SAMUEL G. WEAGLEY, M.D. Perhaps the highest tribute that can be passed upon a man, is to acknowledge that in all respects he has fulfilled his obligations as a member of the community, conscientiously, and to the best of his ability. Such individuals are comparatively few and far between, and while perhaps making little stir in the world, really exercise a deep and lasting influence upon those with whom they come in contact. From the known character of Dr. Weagley it is to be inferred that these remarks are peculiarly applicable to his case. He has labored as a physician and surgeon among the people of this county for the last forty years, and enjoys in a marked degree their confidence and esteem, both professionally and as a business man and a citizen.
Fayette County, Ky., was the native place of our subject, and his birth occurred Jan. 6, 1823. He was among the comparatively few who at that early day received a good education. He completed his studies in Jacksonville, (Ill.) College, where he took a course of medical lectures, and later attended lectures at Louisville, Ky. He entered upon the duties of his chosen profession, first in 1849. Upon his arrival in this county, the settlers, few and far between, were located mostly in the timber along the streams. The Doctor was familiar with agricultural pursuits which were perfectly in harmony with his tastes, and he accordingly purchased a farm of I. N. Tindall. Upon this he labored a number of seasons, and purchased additional land adjoining, then sold and secured his late homestead from W. M.Cassell. This he has recently sold to Whitaker M. Grant, but during the absence of the latter in Alaska, remains upon it, and is looking after its affairs until the return of the owner. This farm comprises 240 acres of choice land upon which Dr. Weagley effected good improvements.
Our subject has practiced medicine in Morgan County for the long period of forty years, and is consequently known to a large proportion of its people. He is amply adapted both by training and education to the responsible duties in connection therewith, and his career has been characterized by that conscientious fidelity to the best interests of his patients and that ready sympathy which has been more effective than drugs and nostrums. He is the offspring of an excellent family, being the son of Isaac N. and Sarah (Gregg) Weagley, who were likewise natives of Fayette County, Ky., where the father owned a farm, and also operated as a carpenter. He died when comparatively a young man during the infancy of his son, Samuel G. He was of German descent, while the mother of our subject, whose parents came from Maryland, traced her ancestry, to England. Besides our subject, there were but two children. The other son, Abraham, married a Miss Cassell, of Fayette County, and is now deceased. The sister, Maria, became the wife of Henry Higgins of Scott County, Ky. They lived there some years, then came to this county, and Mr. Higgins engaged as an upholsterer in Jacksonville. He was then provided with considerable means, indeed was quite wealthy, but lost a large portion of his property, and died in limited circumstances. His widow is still a resident of Jacksonville, and has arrived at the age of eighty-eight years. She retains all her mental faculties unimpaired.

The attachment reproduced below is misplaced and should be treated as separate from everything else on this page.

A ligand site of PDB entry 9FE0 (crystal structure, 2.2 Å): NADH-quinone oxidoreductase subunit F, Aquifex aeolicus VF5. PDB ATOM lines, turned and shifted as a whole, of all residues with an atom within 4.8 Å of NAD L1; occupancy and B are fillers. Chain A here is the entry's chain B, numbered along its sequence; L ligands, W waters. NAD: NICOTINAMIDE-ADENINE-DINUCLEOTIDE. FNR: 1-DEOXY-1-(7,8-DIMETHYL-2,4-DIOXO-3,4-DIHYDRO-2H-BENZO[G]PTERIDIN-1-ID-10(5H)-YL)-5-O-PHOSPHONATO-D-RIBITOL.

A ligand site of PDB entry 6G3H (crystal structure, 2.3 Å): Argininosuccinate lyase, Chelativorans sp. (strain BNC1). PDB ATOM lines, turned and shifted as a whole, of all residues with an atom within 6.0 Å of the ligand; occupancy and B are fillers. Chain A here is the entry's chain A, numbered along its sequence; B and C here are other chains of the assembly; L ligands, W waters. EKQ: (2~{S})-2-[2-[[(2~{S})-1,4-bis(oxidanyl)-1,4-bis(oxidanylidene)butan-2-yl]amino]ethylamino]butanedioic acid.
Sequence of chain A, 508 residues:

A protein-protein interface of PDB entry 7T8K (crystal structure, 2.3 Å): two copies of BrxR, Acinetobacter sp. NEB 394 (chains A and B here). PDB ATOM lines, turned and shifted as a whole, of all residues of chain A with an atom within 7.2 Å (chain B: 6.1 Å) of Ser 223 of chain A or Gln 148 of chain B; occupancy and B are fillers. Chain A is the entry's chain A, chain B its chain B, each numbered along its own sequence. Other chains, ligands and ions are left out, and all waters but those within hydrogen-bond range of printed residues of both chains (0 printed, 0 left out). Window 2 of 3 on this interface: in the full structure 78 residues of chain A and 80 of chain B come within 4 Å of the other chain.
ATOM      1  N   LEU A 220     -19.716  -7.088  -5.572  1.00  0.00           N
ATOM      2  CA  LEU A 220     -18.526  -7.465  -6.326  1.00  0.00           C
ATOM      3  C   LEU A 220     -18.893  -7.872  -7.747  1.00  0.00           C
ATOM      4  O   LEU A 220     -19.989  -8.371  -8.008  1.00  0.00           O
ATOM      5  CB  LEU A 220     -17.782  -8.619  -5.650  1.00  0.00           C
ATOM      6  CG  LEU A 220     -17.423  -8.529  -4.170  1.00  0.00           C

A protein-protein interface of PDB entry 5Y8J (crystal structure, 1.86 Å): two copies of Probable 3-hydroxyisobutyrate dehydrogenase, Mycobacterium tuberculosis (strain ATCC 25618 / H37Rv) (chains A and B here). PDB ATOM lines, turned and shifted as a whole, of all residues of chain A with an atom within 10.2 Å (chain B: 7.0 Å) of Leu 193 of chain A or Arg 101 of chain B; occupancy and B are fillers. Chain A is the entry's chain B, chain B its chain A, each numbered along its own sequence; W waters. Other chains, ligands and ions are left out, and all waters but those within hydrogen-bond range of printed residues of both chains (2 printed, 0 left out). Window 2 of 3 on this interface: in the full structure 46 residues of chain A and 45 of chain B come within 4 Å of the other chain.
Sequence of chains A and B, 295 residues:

In July, 1849, Dr. Weagley was wedded to Miss Amanda C. Layton, of Scott County, Ky. She was born March 7, 1830, and came with her parents to this county about 1831. They settled on a farm in the vicinity of Jacksonville, where the death of the father occurred in 1840. The mother is still living, and residing there. They were the parents of seven children, four of whom are living. Of these, William T., married Miss Melinda Boyce, and is acting Deputy Sheriff of this county. They have five children - Mattie, William, Nettie, Bessie, and Linda. Sarah E. married Andrew Jackson Morton, of this county; he is now deceased; she is a resident of Jacksonville. Mary F. married Irvin Dunlap, who is quite prominent of local politics, and was Sheriff of this county for eight years; they are the parents of one son, Millard F., and have an adopted daughter, Lizzie, a child of the sister of Mr. Dunlap; she is the wife of Edward Nixon, a railroad man holding a responsible position. Mr. and Mrs. Dunlap are now traveling in California, on account of the health of the latter.
The Doctor and his estimable lady are the parents of five children: Isaac W., S, Gregg, who married Lillie B. Davis; they have one daughter, Katie. Martin H.; Katie L. is the wife of Whitaker M. Grant, formerly of Alabama, but who is now United States District Attorney in Alaska; they have two children, Alice C., and Katie W. Ida May married Robert M. Hockenhull, a banker of Jacksonville, and they have one child, a daughter, Virginia May. Their son, Isaac W., died when a promising young man of twenty-one years, and Martin H. was taken from the household circle at the interesting age of fourteen years.
Politically, Dr. Weagley is one of the most active members of the Republican party in this section, although steadfastly declining to become an officeholder. He is identified with the Masonic fraternity, being a member of Blue Lodge. Formerly both he and Mrs. Weagley were identified with the Christian Church at Jacksonville. The society was eventually disbanded, and they have not since associated themselves with any religious denomination. They have made hosts of friends during their long residence in this county, and form a part of that solid and reliable element by means of which it has attained to its present reputation and standing among the communities of the Great West.